Pretzel Basket for the Beergarden

From yeast dough, you can braid almost anything, and for the beergarden, you always need a basket.
This gift basket for a birthday in a beergarden couldn't truly be used for the transport of the contained food, but at least it provides a pretty setting! 
I also learned a lot about the theory of basket weaving...

The dough is exactly the same as the one described in the Pretzel dough post, it's very easy to work with.

Ingredients for 1 Basket (1,6 kg dough):
1 kg flour
2 P. dry yeast(14 g)
500 ml water
100 g butter
1 TSP salt

500 ml 3-5% sodium hydroxide

coarse salt to sprinkle 
rubber gloves

ovenproof bowl, 25 cm in diameter 
thick wire for the handle, e.g., from a wire coat hanger

Energy: 4143 kcal per Basket

Put flour, yeast, water and salt into the bowl of the kitchen machine and let it knead. While it's kneading, soften the butter a bit in the microwave and add it to the mix. 
Cover the bowl and let the dough rise for about 30 minutes.

Line two baking trays with baking paper. Set the bowl on one of the trays, open side facing down. Knead through the dough, then cut off one quarter, set it aside, and cut the remaining dough into 16 pieces. Roll each piece to a 50 cm long strand. From these 16 strands, the body of the basket is weaved.

My Spanish dessert cookbook contains nicely drawn instructions how to weave a little Easter Basket, which I used as a reference. However, when I tried to get the grid weaved flatly on the kitchen counter onto the bowl, I failed miserably. Gravity sucks and the dough strands on the side just got longer and longer, until half the grid was hanging below the bowl! So, I threw it all together again, kneaded it through and started again with the strands. This time, I decided to weave the grid directly on the bowl. On the steep sides of the bowl, gravity still annoys you, but in the end, the result looked much better than before...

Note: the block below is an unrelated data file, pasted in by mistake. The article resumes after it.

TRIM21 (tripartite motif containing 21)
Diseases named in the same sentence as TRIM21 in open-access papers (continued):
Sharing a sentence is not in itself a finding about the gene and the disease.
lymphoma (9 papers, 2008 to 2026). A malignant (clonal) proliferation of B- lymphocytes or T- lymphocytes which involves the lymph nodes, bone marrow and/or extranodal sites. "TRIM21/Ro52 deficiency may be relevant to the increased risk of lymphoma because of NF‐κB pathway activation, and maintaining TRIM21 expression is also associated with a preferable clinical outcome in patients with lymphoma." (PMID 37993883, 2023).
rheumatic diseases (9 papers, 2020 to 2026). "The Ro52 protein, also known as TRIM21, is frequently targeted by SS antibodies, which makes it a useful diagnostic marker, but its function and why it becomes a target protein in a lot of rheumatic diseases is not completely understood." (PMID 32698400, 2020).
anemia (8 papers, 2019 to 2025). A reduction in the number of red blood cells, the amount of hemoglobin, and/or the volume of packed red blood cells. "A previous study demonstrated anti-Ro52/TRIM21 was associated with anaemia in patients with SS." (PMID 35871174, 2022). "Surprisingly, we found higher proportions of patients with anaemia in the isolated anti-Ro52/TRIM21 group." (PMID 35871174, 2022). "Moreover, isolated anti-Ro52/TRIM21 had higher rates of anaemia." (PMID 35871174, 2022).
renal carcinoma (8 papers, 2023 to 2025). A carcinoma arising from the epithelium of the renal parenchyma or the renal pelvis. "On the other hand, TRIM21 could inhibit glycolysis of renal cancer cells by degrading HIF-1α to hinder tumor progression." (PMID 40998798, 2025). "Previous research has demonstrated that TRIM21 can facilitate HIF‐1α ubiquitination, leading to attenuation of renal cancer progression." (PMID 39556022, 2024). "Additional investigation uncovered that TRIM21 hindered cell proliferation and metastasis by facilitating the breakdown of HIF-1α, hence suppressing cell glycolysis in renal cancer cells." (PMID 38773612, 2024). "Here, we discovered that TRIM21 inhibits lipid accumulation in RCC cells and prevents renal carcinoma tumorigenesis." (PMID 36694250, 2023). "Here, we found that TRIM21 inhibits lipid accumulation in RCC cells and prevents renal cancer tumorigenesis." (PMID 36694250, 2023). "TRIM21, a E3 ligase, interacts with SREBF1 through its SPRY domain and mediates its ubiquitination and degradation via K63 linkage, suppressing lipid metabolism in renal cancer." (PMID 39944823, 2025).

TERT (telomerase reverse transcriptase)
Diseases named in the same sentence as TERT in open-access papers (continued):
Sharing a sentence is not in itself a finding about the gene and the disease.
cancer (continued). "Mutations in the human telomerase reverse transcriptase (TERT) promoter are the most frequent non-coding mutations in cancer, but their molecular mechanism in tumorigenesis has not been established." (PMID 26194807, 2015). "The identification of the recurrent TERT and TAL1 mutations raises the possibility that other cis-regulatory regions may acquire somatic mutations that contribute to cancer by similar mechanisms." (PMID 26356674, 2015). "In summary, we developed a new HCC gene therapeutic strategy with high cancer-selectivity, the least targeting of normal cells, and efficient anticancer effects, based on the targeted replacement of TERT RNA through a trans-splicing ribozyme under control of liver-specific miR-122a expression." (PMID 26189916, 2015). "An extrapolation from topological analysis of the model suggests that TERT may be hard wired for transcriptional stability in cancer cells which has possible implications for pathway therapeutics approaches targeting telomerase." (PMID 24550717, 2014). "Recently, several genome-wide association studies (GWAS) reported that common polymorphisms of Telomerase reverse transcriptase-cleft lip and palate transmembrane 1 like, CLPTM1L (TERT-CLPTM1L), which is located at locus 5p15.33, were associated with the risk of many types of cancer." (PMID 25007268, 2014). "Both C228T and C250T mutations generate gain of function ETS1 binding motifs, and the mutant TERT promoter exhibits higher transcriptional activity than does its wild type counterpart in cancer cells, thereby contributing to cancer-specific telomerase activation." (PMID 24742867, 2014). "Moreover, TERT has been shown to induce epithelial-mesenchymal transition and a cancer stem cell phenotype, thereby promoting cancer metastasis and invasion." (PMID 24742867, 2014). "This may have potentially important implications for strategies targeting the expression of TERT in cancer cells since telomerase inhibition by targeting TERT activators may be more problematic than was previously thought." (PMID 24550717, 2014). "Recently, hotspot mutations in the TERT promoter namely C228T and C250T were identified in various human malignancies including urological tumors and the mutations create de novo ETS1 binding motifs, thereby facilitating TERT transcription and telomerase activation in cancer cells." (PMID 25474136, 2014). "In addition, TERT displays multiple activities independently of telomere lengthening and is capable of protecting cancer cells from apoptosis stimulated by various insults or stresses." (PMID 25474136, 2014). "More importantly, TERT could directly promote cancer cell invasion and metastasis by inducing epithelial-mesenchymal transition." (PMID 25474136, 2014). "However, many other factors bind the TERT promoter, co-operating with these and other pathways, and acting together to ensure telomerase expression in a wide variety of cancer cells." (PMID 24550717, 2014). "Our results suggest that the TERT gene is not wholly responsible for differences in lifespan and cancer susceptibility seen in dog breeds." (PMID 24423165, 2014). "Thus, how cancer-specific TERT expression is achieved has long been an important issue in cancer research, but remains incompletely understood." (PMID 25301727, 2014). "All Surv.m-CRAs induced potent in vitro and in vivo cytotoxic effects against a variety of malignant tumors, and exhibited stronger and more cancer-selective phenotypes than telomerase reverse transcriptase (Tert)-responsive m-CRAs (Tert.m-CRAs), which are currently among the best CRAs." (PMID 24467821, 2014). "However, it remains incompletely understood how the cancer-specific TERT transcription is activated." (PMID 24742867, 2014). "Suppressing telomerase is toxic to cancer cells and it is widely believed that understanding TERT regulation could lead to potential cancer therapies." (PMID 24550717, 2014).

My basket weaving innovation was to use the strands hanging out at the "edges" of the basket to braid around the corner, such that the edges became more stable. Once you've managed that, you just need to cut the remaining strands and knead them together again. Cut the dough in two parts, roll each part to a long strand and twist the two strands to a thin cordon. That works best if you twist one end of the cordon, the other end will follow slowly. Drape the cordon around the basket and press it in place. 

Brush the finished basket with the sodium hydroxide, maybe sprinkle it with salt and bake for 20-25 minutes at 170C with convection. Voilà!

While the basket body is baking, you can form the handle. Take the dough quarter that you had set aside earlier, cut it in two and roll the pieces to strands of about 70 cm length. Then entwine the two strands to form a cordon around the wire, leaving the wire ends sticking out. As before, you can twist one end of the cordon and the other end will follow.  
Dip the handle into the sodium hydroxide and also bake it 20-25 minutes at 170°C with convection. Carefully free the basket body from the bowl - the baked lye is very sticky!

Set the basket onto a plate, stabilize it with tinfoil paper on the inside, and stick the wire ends of the handle into the basket body. Don't lift the basket at the handle! ;-)
Fill the basket to taste and we're off to the Beergarden!

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